Burns Books, John Wray Hunter, Hunter tartan

Burns Books, John Wray Hunter, Hunter tartan

For years I’ve courted posting essays on our web site that express my interests beyond the field of agriculture.  I love to write, and I ponder ideas on a wide array of subjects.  With the coming of a new year, one of my perennial favorite subjects, the Scots poet Robert Burns once again is “brought to mind.”   The anniversary of his birth will be upon us in a few weeks, but the opportunity to address one of his most lasting contributions to popular culture is fast slipping away.

I speak of the song many folks sing every year at this time, Auld Lang Syne. Yes Robert Burns wrote it, or at least popularized it (he claimed to be recording on paper an old folk song).  But who among us is sober enough at 11:59 on December 31 to ponder what we are even singing about.  Perhaps we are aware that we are drinking to the memory of old acquaintences, but it takes a little more digging in a Scots/English glossary to understand that Burns is remembering a childhood friend who has emigrated across an ocean.

Emigration was a common experience for Scottish folk from before Burns’ life in the late eighteenth century until the last century. Burns, in fact, first published a collection of his poems to raise the funds to emigrate to Jamaica to run a sugar plantation.  Perhaps because of the success of his works, he never left Scotland.

My own paternal grandfather and his two brothers emigrated from Scotland to Canada and the U.S. early in the twentieth century. My grandfather, John Wray Hunter, the youngest of the family was only fourteen when he and his brother Charles made the trip.  The only child to stay behind was their sister Mary.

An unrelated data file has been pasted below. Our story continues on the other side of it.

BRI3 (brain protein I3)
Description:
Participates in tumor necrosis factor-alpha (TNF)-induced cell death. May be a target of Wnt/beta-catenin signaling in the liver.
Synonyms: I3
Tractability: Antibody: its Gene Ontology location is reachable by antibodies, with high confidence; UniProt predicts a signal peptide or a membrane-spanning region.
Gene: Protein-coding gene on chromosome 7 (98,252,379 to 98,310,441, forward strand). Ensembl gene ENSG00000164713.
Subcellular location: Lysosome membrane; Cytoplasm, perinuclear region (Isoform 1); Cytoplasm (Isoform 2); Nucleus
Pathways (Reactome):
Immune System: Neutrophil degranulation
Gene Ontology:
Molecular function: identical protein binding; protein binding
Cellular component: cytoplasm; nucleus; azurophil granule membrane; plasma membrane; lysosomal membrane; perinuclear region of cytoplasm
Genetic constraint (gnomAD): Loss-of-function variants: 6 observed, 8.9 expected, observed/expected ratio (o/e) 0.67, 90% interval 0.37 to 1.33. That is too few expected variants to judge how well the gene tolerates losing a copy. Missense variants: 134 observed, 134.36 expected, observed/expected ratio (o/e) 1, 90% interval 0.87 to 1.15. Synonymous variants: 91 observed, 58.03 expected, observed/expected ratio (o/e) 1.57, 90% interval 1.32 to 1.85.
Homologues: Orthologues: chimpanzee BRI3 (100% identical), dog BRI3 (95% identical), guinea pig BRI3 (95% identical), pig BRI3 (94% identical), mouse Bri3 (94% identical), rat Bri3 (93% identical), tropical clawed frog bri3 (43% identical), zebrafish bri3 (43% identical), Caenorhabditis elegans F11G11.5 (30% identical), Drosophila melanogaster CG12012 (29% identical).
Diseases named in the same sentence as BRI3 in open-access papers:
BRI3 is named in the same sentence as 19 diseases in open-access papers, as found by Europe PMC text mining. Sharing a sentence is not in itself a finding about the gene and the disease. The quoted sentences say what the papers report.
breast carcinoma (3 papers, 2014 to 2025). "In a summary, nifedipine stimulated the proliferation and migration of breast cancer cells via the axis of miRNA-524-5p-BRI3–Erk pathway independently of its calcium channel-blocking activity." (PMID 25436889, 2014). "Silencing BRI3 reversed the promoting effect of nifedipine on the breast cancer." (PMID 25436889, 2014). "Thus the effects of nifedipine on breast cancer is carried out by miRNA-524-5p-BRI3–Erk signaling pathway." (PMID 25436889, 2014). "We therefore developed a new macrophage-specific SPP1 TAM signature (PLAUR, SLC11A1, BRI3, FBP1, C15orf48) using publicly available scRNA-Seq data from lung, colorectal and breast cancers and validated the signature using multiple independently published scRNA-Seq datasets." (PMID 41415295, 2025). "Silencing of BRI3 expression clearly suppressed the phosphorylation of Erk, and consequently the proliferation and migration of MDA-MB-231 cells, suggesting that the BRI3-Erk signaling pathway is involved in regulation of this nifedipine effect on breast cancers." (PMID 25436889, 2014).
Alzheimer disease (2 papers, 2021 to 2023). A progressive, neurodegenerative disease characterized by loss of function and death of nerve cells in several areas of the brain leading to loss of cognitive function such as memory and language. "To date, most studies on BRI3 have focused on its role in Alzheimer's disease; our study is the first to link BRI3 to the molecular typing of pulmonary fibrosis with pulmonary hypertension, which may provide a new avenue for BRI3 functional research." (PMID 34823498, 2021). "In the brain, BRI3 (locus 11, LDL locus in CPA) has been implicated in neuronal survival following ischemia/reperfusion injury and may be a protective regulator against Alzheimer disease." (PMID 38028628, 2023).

I have heard it said that the DNA of the Scots is the most widely distributed in the world. Many of these immigrants brought their Burns poetry with them, so perhaps it is no surprise that a song written by one of those left behind has become an annual anthem for those who left them.

Today many thousands around the world continue to leave their homeland to seek a new life in a new land, but even those of us who haven’t crossed an ocean are periodically uprooted from homes and friendships to begin anew somewhere else. In Burns’ day it was probably an expectation that these old friends would never meet again.  Today through the magic of the internet we can, if we wish, remain in “virtual” contact.  I receive occasional posts on my face book page from the little girl in kindergarten who said I was, “the man she was going to marry.”  Well, I moved away and it never worked out.  At this point Diane might raise an objection to that declaration.

So one way or another there are acquaintances that we leave behind, but does that mean we should forget? And why not raise a cup to old times?